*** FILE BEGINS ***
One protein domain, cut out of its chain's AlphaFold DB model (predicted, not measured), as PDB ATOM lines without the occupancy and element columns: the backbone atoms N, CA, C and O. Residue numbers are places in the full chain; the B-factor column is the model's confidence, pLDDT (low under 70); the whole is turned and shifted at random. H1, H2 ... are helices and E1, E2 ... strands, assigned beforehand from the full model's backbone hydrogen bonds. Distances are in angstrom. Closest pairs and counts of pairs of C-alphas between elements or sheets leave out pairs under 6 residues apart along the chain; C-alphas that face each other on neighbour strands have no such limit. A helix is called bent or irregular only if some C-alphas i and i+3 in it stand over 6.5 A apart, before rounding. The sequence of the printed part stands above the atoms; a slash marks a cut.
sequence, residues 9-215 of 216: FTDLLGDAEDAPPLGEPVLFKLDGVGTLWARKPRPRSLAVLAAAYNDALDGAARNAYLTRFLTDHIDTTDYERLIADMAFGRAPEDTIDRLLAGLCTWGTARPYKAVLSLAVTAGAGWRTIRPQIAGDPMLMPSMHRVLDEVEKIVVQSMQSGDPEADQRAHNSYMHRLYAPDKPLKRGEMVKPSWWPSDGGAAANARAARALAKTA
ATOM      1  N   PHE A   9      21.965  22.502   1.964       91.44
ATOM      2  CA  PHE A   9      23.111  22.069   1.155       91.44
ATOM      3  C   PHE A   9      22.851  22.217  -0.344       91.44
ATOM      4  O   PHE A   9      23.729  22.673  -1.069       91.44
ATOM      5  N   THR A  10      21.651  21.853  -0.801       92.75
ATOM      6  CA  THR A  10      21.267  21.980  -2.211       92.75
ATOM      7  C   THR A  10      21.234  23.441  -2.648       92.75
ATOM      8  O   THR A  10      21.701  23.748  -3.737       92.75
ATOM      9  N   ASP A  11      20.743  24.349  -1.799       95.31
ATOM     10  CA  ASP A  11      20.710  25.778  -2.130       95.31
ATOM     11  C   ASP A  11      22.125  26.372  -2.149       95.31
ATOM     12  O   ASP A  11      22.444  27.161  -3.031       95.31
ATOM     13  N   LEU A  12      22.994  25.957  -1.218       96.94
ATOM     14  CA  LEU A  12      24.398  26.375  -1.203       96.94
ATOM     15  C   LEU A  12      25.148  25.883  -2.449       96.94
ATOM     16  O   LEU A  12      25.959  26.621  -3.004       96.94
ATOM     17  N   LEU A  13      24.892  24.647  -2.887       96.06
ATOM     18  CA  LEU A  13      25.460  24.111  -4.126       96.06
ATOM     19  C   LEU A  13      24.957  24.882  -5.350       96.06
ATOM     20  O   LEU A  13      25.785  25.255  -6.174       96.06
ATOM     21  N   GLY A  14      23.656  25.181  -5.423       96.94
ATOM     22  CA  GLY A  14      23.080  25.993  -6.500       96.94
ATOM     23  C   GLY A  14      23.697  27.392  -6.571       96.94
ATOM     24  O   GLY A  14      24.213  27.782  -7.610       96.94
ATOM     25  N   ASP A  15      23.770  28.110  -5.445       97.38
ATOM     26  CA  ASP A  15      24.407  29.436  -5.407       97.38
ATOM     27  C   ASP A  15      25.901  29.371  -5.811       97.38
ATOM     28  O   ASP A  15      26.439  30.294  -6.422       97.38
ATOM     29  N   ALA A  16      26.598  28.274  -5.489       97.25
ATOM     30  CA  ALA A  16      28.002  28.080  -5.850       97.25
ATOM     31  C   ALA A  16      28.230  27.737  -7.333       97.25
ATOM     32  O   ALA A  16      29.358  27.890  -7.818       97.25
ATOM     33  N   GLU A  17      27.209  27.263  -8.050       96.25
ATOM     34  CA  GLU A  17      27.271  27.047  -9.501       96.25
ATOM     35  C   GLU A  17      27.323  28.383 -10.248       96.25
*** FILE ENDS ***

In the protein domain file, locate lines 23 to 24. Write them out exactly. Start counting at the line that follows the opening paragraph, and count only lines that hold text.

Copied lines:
ATOM     22  CA  GLY A  14      23.080  25.993  -6.500       96.94
ATOM     23  C   GLY A  14      23.697  27.392  -6.571       96.94